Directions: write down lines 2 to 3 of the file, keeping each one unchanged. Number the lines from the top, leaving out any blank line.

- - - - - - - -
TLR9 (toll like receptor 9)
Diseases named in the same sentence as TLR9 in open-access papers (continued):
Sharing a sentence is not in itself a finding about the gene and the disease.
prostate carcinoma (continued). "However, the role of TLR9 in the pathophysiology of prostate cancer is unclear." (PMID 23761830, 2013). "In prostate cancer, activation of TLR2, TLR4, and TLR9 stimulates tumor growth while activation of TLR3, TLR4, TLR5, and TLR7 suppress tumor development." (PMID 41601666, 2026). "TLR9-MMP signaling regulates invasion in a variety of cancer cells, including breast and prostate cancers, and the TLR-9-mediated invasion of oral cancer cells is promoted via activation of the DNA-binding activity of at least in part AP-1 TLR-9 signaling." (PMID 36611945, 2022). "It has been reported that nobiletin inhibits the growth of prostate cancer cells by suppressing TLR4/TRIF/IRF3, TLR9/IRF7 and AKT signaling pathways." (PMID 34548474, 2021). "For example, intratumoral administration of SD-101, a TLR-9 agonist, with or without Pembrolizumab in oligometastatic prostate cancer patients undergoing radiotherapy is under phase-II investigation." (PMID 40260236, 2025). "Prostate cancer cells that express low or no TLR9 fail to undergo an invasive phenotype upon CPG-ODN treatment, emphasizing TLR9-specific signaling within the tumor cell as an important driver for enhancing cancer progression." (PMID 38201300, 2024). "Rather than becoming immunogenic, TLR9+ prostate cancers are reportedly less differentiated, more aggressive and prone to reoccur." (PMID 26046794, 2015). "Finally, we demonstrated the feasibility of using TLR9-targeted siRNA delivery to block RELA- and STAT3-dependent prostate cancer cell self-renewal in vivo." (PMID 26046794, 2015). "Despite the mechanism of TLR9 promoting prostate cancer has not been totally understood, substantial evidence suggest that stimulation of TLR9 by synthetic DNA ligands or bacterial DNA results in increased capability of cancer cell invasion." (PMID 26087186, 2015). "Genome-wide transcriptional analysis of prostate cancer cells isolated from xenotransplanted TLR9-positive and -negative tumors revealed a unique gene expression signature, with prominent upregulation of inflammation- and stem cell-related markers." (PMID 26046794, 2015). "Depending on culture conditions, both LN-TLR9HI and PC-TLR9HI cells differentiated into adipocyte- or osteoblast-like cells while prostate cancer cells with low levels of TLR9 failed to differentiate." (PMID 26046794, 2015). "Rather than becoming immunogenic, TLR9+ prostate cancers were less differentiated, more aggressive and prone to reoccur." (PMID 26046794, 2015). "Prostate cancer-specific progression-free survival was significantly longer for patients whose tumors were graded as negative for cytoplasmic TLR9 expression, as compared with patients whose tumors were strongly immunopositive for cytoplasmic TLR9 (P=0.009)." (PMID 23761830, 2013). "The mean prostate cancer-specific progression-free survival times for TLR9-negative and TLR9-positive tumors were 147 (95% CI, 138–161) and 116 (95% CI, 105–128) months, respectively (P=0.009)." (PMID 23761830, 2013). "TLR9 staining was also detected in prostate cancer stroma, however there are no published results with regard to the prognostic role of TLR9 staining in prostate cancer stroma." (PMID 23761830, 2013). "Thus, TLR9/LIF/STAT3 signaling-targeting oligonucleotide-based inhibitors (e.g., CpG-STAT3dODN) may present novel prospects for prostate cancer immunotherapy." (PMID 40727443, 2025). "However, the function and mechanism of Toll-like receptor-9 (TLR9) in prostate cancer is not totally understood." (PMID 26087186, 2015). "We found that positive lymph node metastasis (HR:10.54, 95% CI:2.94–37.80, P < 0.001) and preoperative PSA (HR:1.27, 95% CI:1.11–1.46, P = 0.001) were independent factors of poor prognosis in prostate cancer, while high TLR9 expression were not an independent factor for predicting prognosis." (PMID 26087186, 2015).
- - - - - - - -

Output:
Diseases named in the same sentence as TLR9 in open-access papers (continued):
Sharing a sentence is not in itself a finding about the gene and the disease.